After Beth caught the keeper that morning, she called a few places in Alexandria hoping to find its rightful owner. She ended up calling Advanced O and P in Alexandria; turns out she reeled in the leg right in the nick of time.

“We told (the receptionist) we found this prosthetic leg,” Krohn said. “She started laughing and said she was going to put me on hold. She said the lady who lost was there in the office and she wanted to talk to me.”

Krohn and Riley met up later that day in the Walmart parking lot in Alexandria to exchange stories and body parts. Krohn said she will tell this story for years to come because even though her catch wasn’t one for the wall, she said it was definitely a keeper.

“How can you top that?” Krohn said. “It’s like going deer hunting and shooting the biggest buck of all.”

General Discussion / Horse back riding for amps?
« on: August 15, 2011, 07:35:14 PM »
I'm thinking of learning to ride a horse. As a BKA are there any pitfalls or adaptations I would need to think about? For instance: stirrups, should they be modified to make it easier to pull my foot out in case of emergency?

General Discussion / Dakar Rally: Wounded soldiers' challenge
« on: August 01, 2011, 03:41:30 PM »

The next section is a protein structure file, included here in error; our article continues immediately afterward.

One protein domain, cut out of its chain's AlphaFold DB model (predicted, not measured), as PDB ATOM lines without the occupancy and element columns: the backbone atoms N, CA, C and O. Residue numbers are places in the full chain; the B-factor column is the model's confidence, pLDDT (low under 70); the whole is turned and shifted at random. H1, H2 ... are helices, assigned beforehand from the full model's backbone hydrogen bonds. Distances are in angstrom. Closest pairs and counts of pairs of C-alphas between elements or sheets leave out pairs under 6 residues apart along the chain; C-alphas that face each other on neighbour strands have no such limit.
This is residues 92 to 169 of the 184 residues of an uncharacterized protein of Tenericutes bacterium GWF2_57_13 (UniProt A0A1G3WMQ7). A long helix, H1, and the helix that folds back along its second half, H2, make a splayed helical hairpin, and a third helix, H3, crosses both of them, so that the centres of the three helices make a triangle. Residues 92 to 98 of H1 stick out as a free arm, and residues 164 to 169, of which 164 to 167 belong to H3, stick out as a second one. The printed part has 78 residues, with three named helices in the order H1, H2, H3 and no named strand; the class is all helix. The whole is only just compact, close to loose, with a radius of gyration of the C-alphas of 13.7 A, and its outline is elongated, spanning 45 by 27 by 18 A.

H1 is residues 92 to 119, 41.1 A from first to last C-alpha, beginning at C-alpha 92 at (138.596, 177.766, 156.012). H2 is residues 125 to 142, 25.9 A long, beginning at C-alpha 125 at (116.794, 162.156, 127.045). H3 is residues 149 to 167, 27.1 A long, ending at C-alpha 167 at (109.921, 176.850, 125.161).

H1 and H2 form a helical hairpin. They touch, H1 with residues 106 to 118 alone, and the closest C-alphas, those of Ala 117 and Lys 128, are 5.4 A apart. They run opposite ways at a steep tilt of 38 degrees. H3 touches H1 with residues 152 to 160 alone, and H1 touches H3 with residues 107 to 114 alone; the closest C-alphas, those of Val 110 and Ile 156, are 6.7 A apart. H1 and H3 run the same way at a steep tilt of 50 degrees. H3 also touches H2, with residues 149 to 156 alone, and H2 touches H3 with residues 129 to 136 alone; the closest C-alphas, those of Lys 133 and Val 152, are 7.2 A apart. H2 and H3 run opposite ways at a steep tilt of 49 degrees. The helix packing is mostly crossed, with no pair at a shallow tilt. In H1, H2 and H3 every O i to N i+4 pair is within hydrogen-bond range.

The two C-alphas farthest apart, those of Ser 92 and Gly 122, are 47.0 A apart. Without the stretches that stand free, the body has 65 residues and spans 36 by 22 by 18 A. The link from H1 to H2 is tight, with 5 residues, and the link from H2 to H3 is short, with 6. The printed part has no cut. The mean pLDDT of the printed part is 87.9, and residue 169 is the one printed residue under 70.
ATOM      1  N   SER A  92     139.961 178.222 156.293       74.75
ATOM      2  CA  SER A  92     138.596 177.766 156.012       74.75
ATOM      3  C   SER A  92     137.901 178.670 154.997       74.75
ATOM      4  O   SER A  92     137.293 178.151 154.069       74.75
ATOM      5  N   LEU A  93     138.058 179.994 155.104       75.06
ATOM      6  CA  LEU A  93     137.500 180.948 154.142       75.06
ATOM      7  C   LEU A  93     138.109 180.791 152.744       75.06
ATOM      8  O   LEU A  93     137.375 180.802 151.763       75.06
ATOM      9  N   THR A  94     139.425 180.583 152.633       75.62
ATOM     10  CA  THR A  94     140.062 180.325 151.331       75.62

Dakar is one of the toughest rallies in the world
You would have thought that sand, dust and specialist off-road vehicles would all have painful memories for Captain Anthony Harris.

In 2009 he was injured in an explosion while travelling in a Jackal armoured vehicle in the treacherous Sangin district of Afghanistan and ended up losing the lower part of his left leg.

But after being fitted with a new prosthetic limb, he is now ready to get behind the wheel of another all-terrain vehicle - this time to race through the deserts and dunes of South America in the toughest off-road race of all, the Dakar Rally.

Anthony Harris (r) - with Gavin Harvey - hopes to regain his competitive edge

In 2013 he will be part of the first team of disabled people to take part in the gruelling, 6,000-mile endurance race.

The rally used to take place between Paris and Dakar but has now been transferred to South America for security reasons.

However, it remains one of the greatest motoring challenges in the world.

Only about 40% of the teams taking part complete the race, which covers vast stretches of wilderness between Chile and Argentina.

Capt Harris, who serves in the Royal Regiment of Fusiliers, is relishing the challenge.

He says the Dakar Rally will give him the chance to get back that competitive edge, along with the rush of adrenaline and a sense of achievement.

"The one thing I felt really strongly about is that I didn't want the last exciting thing I ever did in my life to be that day I got blown up in Sangin," he says.

Capt Harris is not alone. His co-driver will be Corporal Tom Neathway, of 2nd Battalion, the Parachute Regiment.

Cpl Neathway is a triple amputee who lost both his legs and an arm while on patrol in Helmand, in southern Afghanistan.